Many people consider the International Quilt Festival, held yearly in Houston, TX to be the Mothership of all quilt shows. It’s certainly the largest, most diverse gathering of quilters in the world. As a long-time teacher in the industry, I’ve had the privilege of attending a number of times and have met quilters from all over the United States and around the world. Who knew there were quilters in Greece and Turkey? This time around I ran into friends from Australia and New Zealand, Europe and South America. It’s truly a place where I can find my tribe in all its glorious diversity.
There are always shenanigans on the show floor. Many quilters use Festival as their own cosplay event.
International Quilt Festival is a conference for quilters, started in 1975 by Karey Bresenhan and her cousin, Nancy O’Bryant Puentes, owners of Quilts, Inc., the company that also puts on the industry trade show, Quilt Market. Festival now houses the International Quilt Association’s yearly competition that gives away thousands of dollars in prizes from many different sponsors. The vendor floor and competition, plus about 49 special exhibits, take up seven football fields worth of space inside the George R. Brown Convention center in Houston. Thousands of visitors come each day the festival is open.
This year the show hired 132 teachers for classes that began while Quilt Market was still running on Monday and ran through Sunday afternoon. Nine of those teachers were international, coming from Japan, Australia, India, Canada, England, and Brazil.
Attendees view The Power of Women special exhibit curated by Leslie Jennison and Jane Dunnewold.
As always, there were hundreds of women (and a few men) who were lined up outside the doors Thursday morning when the door to the hall opened. They were waiting to visit the vendors and see things they might not be able to find at their local quilt shops. I know many an international quilter who shows up with an extra empty suitcase fully intending to pack it to the limit for the return journey. I watched from the second-floor windows as everyone poured into the aisles. It seemed that the majority were there to shop because the exhibit floor remained relatively uncrowded for most of that morning.
$7,500 Founders Award, Sponsored by the International Quilt Festival went to Over the Waves by Setsuko Matsushima of Otsu-shui, Shiga, Japan. A full winners list can be viewed here.
I talked to a number of large and small vendors, some new and some well established. Richard Kennair of Global Artisans was vending for both Market and Festival. He said that his business had a record-breaking Market although Festival was slower than usual. He mentioned that the unusually late date forced local attendees to choose whether to take grandma to see the quilts or to attend the Houston Ballet’s very popular fundraiser that year.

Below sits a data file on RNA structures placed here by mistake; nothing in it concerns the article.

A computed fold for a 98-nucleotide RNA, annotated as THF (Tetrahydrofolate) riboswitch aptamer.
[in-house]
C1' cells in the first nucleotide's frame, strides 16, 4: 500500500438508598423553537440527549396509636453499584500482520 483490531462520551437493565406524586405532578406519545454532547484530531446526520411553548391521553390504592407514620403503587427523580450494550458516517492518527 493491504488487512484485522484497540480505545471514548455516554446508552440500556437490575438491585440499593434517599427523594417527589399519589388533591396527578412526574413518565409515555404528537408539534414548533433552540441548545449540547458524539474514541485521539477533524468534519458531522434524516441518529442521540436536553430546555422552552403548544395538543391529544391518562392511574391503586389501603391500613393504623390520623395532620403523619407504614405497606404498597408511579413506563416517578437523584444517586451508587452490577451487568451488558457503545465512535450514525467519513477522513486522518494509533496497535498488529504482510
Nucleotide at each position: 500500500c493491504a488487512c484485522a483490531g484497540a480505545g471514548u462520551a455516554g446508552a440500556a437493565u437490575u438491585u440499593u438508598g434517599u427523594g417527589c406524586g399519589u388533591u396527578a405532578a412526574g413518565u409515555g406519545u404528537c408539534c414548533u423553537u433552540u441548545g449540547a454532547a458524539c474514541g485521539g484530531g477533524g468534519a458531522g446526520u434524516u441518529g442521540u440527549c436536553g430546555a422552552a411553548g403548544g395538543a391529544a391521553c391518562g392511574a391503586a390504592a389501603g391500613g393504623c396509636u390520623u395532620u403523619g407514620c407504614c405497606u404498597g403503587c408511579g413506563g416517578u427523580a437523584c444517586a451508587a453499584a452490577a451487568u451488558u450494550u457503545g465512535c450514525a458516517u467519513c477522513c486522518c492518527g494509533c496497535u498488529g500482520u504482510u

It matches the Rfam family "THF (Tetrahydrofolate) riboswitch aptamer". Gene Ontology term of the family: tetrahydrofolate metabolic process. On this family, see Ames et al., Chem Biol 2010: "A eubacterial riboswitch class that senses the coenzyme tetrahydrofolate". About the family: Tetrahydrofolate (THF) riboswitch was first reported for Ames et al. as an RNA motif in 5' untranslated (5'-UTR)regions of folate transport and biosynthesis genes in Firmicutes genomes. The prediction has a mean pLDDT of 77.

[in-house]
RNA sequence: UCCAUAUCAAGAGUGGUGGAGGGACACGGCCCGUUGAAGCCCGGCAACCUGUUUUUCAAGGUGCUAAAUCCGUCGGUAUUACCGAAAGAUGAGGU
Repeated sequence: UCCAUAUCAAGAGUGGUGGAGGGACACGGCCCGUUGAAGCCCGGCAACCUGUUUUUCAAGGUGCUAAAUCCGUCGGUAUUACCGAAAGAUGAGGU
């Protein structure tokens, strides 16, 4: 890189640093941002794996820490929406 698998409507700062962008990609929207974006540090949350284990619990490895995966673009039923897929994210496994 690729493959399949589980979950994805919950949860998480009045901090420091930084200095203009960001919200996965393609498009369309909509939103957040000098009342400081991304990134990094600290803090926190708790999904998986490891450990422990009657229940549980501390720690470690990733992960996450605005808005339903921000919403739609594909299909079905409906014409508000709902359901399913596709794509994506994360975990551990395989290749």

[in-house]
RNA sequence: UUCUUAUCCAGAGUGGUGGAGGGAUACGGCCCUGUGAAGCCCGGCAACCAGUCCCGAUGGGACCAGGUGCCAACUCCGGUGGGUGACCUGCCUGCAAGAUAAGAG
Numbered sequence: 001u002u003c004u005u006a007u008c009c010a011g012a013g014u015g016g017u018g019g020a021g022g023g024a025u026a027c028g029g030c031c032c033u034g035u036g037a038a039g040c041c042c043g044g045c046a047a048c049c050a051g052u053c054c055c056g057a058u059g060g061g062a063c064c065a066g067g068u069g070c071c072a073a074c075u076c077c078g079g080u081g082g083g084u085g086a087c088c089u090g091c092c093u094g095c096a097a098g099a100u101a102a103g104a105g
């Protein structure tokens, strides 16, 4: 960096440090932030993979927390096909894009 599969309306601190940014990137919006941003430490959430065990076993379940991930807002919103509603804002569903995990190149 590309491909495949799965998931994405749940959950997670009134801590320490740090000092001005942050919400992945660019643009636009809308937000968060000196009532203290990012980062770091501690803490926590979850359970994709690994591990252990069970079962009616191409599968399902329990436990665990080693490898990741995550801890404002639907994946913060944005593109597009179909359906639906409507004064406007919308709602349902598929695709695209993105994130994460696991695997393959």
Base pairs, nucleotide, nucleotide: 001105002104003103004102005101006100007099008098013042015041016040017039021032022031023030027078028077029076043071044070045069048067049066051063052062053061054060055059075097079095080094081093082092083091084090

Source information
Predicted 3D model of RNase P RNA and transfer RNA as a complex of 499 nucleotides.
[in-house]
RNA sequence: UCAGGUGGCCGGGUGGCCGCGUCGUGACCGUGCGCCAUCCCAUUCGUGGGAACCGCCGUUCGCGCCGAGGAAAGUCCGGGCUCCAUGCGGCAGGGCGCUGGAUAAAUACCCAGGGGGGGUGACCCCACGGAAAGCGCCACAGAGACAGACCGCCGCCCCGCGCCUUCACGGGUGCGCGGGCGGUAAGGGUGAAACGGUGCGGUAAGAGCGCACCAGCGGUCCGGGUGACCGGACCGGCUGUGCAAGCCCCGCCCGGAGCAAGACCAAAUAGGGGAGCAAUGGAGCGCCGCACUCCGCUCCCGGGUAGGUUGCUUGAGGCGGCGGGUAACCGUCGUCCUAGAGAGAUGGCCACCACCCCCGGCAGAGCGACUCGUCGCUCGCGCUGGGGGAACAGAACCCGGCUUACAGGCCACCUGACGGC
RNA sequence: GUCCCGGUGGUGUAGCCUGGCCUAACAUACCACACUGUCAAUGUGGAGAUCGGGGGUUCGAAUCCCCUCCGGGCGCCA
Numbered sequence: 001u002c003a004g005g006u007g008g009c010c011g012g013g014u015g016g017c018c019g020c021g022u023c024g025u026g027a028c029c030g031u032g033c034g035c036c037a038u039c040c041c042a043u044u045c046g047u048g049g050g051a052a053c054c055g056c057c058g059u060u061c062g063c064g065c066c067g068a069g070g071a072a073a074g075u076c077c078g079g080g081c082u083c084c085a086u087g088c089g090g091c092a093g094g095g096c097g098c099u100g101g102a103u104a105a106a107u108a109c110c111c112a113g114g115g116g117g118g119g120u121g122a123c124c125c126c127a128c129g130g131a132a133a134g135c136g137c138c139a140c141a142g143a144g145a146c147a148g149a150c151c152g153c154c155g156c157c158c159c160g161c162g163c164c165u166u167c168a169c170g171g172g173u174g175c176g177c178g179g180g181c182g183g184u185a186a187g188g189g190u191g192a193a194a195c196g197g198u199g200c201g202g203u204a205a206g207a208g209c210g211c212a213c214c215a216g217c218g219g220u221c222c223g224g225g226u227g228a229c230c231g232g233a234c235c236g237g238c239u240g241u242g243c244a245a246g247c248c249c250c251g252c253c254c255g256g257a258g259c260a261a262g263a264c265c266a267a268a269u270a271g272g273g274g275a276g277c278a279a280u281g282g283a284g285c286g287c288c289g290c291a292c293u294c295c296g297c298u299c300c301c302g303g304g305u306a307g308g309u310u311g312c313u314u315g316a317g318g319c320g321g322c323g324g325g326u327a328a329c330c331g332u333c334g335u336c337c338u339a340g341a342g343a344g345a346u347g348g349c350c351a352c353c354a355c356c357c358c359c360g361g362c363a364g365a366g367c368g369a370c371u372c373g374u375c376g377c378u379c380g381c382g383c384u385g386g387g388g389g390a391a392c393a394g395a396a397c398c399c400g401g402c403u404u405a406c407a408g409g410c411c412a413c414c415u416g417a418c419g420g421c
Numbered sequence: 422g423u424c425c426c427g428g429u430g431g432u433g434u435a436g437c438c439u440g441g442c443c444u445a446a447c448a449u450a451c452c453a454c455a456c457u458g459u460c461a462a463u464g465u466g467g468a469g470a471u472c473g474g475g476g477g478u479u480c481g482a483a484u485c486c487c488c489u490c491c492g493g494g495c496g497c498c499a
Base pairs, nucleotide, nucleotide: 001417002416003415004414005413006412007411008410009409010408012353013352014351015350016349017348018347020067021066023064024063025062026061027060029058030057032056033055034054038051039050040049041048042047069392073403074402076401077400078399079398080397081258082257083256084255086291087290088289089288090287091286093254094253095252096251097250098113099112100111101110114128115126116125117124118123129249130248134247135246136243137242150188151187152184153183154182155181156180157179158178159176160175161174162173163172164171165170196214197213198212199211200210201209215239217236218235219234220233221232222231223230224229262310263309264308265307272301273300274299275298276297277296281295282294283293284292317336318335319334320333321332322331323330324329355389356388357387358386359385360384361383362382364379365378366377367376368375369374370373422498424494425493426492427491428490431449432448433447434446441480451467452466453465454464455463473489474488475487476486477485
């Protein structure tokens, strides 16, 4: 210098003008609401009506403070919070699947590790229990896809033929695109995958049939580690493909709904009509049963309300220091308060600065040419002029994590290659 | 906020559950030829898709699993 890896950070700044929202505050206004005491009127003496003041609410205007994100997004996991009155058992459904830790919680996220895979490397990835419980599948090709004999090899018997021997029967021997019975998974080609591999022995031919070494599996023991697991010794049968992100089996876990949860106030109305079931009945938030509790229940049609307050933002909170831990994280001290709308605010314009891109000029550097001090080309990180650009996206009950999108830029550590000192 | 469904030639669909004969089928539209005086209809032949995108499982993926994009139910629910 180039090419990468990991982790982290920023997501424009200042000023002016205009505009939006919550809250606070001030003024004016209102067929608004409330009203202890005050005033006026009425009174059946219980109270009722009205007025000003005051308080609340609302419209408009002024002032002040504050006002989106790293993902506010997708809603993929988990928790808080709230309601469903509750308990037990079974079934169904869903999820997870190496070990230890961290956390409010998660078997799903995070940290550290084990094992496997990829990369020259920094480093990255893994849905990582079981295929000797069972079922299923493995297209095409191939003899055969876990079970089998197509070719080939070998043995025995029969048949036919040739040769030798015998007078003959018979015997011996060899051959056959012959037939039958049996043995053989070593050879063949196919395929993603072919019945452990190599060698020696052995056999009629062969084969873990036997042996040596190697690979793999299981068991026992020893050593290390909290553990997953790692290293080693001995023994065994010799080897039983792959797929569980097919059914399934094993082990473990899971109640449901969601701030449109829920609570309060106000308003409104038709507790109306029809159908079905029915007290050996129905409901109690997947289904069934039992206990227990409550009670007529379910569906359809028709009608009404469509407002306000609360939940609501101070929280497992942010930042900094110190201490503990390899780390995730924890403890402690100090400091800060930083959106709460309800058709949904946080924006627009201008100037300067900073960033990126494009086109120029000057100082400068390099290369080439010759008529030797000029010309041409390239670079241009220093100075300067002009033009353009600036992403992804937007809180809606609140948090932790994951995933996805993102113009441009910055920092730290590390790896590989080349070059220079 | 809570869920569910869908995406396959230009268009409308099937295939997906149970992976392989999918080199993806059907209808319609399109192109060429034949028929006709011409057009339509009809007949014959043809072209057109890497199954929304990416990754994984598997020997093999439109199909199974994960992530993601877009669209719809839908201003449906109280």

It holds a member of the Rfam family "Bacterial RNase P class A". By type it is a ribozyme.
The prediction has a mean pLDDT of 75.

The Just Wanna Quilt booth, was always crowded. A booth full of welcoming soft seating and charging stations probably helped!
Every smaller vendor mentioned positioning, which appears to be randomly assigned, is key to how well their business does during the show. Of course front row, or corner booths on the central aisle do well. This year though, almost every one of them mentioned very good sales, often selling out of many items in the first couple of days. Malka Dubrawsky of A Stitch in Dye was doing well with her hand-dyed batik fabric, patterns, and precuts from her current commercial fabric line.
Bernina has been a vendor at Festival for decades and their large open spaces were constantly full of people looking at, and purchasing, new machines. I was pleased to learn when interviewing Jeannine Delpit, Director of National Events at Bernina, that one of the main reasons (besides sales) that Bernina attends Festival is to get a good take on what customers are asking for. She takes requests directly to the engineers, who she says aren’t always thrilled to hear from her. But she assures me, they do take customer feedback seriously. It is true that there is a constant conversation between Festival vendors and attendees.
Open Studios was packed throughout the show.
This year Open Studios, an area where four different artists at a time demonstrate their work processes for two hours at a time, was packed every time I walked by. It was in a prime location along the central aisle, the first thing you see if you enter the vendor area from the exhibit floor. Another area to check out is Meet the Teachers, a stage set-up where teachers get 30 minutes to teach or pitch their methods. Meet the Teachers was set up in the food vending area, at the far end of the hall. It’s the perfect place to rest your feet after hours of walking, have a snack, and see what new things you might be able to learn.
I found there to be a good deal of energy on the floor for the first several days, but that feeling petered out earlier than usual this year. The vendors were upbeat and the attendees usually had multiple bags and totes full of loot.
Watch several more video interviews of vendors, attendees, exhibitors and vendors on Lyric Montgomery Kinard’s YouTube channel.
Lyric Montgomery Kinard is an award-winning artist with a passion for sparking the creativity that she knows each of her students posses. With playful support and gentle encouragement she will take you through your first steps on a new path, seeing the world through the eyes of an artist. As an artist, author, and educator she transforms cloth into art in her studio and timid spirits into confident creatives in the classroom. Lyric’s work can be seen at www.LyricKinard.com